Cal head coach Sonny Dykes was interviewed on Tuesday by the University of Missouri for a head coaching position. (AP Photo/Jeff Chiu)

Cal pressured by Missouri’s interest in Dykes

If coach Sonny Dykes and Cal really do want each other, as they say, they sure have a funny way of showing it.

While Dykes and the school continue to discuss a contract extension beyond the 2017 season, University of Missouri athletic director Mack Rhoades interviewed Dykes for the school’s head football coaching position Tuesday in Denver.

Leverage, they call it in the negotiating business.

In the third year of a five-year, $9.7 million deal, Dykes was offered a contract extension recently but has yet to sign it. The Golden Bears have a 7-5 record and are bowl eligible for the first time in four years.

Dykes has a $2 million buyout option if he leaves the school before Dec. 31. The figure decreases to $1 million next year and $750,000 in 2017. Rhoades is said to have interviewed Air Force coach Troy Calhoun, Utah State coach Matt Wells and Colorado State coach Mike Bobo.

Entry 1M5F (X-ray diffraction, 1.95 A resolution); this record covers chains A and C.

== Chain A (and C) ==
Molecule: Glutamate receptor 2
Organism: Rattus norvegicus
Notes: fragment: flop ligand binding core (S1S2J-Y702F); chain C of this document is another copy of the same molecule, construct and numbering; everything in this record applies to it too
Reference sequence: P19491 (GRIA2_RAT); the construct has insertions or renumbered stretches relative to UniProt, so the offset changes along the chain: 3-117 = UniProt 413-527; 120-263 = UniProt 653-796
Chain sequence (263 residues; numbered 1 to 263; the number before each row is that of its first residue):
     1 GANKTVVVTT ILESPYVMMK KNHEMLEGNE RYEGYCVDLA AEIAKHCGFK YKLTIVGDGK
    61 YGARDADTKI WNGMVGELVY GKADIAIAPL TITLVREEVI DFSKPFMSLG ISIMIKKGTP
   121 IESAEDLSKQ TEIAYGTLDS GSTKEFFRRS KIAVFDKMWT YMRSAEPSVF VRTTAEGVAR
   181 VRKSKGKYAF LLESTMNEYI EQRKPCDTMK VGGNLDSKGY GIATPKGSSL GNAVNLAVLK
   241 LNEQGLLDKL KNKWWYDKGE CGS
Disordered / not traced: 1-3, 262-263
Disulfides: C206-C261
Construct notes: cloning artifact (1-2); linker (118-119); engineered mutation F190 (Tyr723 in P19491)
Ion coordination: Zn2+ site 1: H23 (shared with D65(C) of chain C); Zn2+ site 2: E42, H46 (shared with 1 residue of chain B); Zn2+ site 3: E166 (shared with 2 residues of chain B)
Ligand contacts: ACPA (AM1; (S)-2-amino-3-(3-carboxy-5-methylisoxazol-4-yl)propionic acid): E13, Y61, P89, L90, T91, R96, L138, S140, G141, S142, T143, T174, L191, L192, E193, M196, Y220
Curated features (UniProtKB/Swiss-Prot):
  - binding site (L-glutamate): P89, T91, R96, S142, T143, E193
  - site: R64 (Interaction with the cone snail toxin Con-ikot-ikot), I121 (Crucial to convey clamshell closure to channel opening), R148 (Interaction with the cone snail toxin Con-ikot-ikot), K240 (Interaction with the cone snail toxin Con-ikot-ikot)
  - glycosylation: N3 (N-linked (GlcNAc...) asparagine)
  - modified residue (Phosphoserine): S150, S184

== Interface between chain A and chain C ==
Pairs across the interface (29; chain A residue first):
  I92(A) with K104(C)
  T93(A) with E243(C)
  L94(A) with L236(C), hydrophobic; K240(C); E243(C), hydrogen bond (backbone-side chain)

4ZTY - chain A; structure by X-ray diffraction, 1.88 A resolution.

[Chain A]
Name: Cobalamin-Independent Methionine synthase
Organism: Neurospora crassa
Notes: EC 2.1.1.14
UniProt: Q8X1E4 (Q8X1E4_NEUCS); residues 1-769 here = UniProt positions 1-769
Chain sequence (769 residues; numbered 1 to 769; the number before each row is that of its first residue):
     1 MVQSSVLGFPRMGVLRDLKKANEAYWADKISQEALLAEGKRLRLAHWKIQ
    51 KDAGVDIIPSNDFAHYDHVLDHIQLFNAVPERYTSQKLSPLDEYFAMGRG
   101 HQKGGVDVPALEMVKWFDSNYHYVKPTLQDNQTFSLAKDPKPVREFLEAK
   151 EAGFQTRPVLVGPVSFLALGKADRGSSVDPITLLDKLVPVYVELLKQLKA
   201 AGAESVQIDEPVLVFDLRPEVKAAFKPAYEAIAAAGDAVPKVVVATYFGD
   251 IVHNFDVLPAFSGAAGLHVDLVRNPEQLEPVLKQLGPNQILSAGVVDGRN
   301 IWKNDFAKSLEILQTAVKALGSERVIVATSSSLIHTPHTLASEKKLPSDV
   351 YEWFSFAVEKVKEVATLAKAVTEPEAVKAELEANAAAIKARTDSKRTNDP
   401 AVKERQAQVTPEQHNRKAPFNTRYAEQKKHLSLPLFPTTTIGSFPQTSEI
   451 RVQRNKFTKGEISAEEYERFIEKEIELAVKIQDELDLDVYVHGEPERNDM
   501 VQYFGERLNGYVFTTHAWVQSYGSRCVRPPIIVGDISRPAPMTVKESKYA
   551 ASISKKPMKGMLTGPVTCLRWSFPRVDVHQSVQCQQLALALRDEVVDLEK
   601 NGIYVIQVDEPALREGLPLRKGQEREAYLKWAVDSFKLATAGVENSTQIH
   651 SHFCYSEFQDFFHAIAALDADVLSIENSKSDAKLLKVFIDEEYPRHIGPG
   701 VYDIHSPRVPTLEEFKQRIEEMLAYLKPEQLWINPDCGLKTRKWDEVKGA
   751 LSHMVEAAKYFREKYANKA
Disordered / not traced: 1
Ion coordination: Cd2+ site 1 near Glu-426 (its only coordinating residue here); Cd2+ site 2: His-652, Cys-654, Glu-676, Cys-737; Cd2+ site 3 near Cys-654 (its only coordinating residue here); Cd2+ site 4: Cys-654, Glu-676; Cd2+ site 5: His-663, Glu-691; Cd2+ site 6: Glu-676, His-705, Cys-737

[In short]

CalCollege SportsfootballMissouriPac-12Sonny Dykes

If you find our journalism valuable and relevant, please consider joining our Examiner membership program.
Find out more at www.sfexaminer.com/join/

Just Posted

Japanese American family at heart of beloved Golden Gate Park garden

The Japanese Tea Garden, the oldest public Japanese garden in North America,… Continue reading

Coronavirus cruise ship passengers head to California military base for quarantine

LOS ANGELES — American passengers evacuated from a cruise ship in which… Continue reading

Kicking off the budgeting process with the School Planning Summit

Last week I shared some information about SFUSD’s budget. I mentioned how… Continue reading

SF Lives: A ‘poverty scholar’ gives visibility to homeless people

Houseless, landless and unhoused are the preferred terms of Gray-Garcia and the people she’s aligned with in the POOR Media Network.

The racial contours of our housing crisis

Black residents of Midtown apartments deserve ownership

Most Read